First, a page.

These are some common tools used to work on this device. You might not need every tool for every procedure.
Background and Identification
Released on June 29, 2007 the first iPhone blew up the idea of the cell phone, putting a personal computer/phone/assistant at your fingertips at all times, and pioneering the push to the modern era of the smartphone. Since its initial release in 2007, there have been many iterations of the iPhone, released (mostly) on an annual cycle. Each rendition has added new features, faster processing, and improved graphics.
Each iPhone model has a different level of repairability: the 3GS's front glass is replaceable separate from the display assembly (glass panels in later models are not), while the iPhone 4 provided easier repair of the rear panel and battery. Newer iPhones like the iPhone 11 have rear glass panels that are notoriously difficult to repair, but their screens are among the simplest to replace in the industry. With each new design iteration, new iPhone repair challenges arise and old ones are remedied.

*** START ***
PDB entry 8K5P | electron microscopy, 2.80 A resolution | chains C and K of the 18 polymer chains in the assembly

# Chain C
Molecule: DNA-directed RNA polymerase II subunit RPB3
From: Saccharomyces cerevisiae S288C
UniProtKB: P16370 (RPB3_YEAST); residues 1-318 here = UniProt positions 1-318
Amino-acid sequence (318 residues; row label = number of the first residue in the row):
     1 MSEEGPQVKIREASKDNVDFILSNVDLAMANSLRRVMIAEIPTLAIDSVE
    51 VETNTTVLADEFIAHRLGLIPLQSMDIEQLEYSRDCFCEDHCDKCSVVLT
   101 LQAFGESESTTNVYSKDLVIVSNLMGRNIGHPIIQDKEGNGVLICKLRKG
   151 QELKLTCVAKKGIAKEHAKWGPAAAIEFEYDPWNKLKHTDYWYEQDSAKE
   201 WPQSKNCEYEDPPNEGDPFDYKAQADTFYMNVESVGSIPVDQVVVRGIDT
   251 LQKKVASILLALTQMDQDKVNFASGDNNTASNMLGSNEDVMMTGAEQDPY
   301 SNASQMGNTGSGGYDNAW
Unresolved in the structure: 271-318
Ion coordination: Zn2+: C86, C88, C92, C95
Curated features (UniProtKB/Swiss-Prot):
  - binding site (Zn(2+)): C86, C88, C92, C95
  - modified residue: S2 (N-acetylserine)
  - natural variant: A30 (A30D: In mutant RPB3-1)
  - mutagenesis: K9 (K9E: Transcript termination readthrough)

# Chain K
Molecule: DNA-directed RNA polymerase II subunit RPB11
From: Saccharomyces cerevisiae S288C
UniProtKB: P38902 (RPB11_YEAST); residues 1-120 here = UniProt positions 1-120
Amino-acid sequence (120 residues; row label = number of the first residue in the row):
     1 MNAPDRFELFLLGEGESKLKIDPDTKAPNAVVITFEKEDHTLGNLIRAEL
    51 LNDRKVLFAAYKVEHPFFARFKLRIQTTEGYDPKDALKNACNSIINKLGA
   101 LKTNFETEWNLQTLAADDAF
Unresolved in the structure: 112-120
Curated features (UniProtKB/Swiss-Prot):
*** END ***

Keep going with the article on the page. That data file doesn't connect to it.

Though Apple may tell you otherwise, all of these devices are user-serviceable with the help of our repair guides, found in each of the device pages above.
- What to do when your iPhone won’t turn on
- Troubleshooting 'Incorrect Voicemail Password' on iPhone
- Diagnose and repair screen backlight issues with our iDevice Backlight Troubleshooting Page
- Wikipedia: iPhone
- EveryMac: iPhone Specs
- Apple: iPhone Products
- Back Market: Used & Certified Refurbished iPhones
This page is the hub for complete how-to and replacement guides for the original iPhone, iPhone 3G, iPhone 3GS, iPhone 4, iPhone 4s, iPhone 5, iPhone 5c, iPhone 5s, iPhone 6, iPhone 6 Plus, iPhone 6s, iPhone 6s Plus, iPhone 7, iPhone 7 Plus, iPhone 8, iPhone 8 Plus, iPhone X, iPhone XS, iPhone XS Max, iPhone XR, iPhone 11, iPhone 11 Pro and iPhone 11 Pro Max. In case you’re counting—yes, that’s all 24 iPhones.